Needs of Adolescents and Young Adults with Neurodevelopmental Disorders: Comparisons of Young People and Parent Perspectives
This study used the Camberwell Assessment of Need for adults with Developmental and Intellectual Disabilities (CANDID) to examine the social, physical health and mental health needs of 168 young people (aged 14–24 years) with neurodevelopmental disorders and compared young person and parent ratings of need. Agreement was poor in 21 out of 25 domains. Parents consistently reported higher levels of need than young people in the majority of domains although young people with ADHD reported significantly more needs in physical health, eyesight/hearing, seizures, other mental health problems and safety of others than their parents. Both parent and young person perspectives of needs are necessary to ensure that needs that are predictive of current or future poor outcomes are not missed.
KeywordsNeurodevelopmental disorders ADHD ASD Needs assessment Young adulthood
Government strategies place patients at the heart of the NHS and emphasise the importance of tailoring services to meet the needs and preferences of patients, their families and their carers (Jivanjee et al. 2008; Jivanjee and Kruzich 2011; Department of Health 2013). An example of this drive towards more needs-led health services can be seen throughout the White Paper Equity and Excellence: Liberating the NHS which promised an NHS that puts patients at its centre, offers patients greater choice and control, and provides personalised care that reflects individual needs (Department of Health 2010b). The paper recognised that in order to meet the needs of children, young people, families and carers, their own perceptions are important for prioritising services (Department of Health 2010a). Moreover, the more recent Government ‘Young People’s Mental Health Taskforce’ report stated that mental health support should be provided based on the young person’s presenting needs and the level of professional or family concern, not just clinical diagnosis (Department of Health 2015).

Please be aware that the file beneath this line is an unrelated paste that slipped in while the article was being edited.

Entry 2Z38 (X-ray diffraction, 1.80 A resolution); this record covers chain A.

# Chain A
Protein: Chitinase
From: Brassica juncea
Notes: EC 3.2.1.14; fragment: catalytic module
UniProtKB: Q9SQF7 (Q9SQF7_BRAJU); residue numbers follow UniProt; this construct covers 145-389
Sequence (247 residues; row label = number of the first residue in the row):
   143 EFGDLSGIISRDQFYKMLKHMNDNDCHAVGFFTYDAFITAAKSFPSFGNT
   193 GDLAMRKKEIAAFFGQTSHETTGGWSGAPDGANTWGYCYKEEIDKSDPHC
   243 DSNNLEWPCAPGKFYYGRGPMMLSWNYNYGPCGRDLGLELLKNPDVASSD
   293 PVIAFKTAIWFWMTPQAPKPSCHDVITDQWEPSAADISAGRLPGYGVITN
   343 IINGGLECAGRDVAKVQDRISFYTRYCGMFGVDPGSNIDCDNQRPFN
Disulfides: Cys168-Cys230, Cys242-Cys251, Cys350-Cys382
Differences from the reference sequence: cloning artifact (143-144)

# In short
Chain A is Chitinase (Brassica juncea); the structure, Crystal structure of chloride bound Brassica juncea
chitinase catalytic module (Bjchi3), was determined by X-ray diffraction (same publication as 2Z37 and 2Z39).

However, for many young people with neurodevelopmental disorders health service provision continues to be poor, particularly at the transition to adulthood (Marcer et al. 2008; Eklund et al. 2016; Taylor et al. 2010; NICE 2012, 2008; Singh and Tuomainen 2015). There is increasing recognition that both ADHD and ASD can persist into adulthood and are associated with significant costs and burdens (McGovern and Sigman 2005; Faraone et al. 2006; Biederman et al. 2012; NICE 2008, 2012). However, young adults with ADHD and ASD across the country are often deemed not to meet criteria for adult mental health services on the basis of ‘severe and enduring mental illness’. Transition arrangements between child and adult health services are often of poor quality (Singh 2009), and are experienced negatively by young people and parents (Butterworth et al. 2016; Fegran et al. 2014; Eklund et al. 2016). Subsequently many young people with neurodevelopmental disorders experience discontinuity of care and exacerbation of distress or co-existing mental illness (Singh 2009; Butterworth et al. 2016) highlighting the significant challenges parents are likely to encounter when trying to support their children during the transition to young adulthood (Cadman et al. 2012).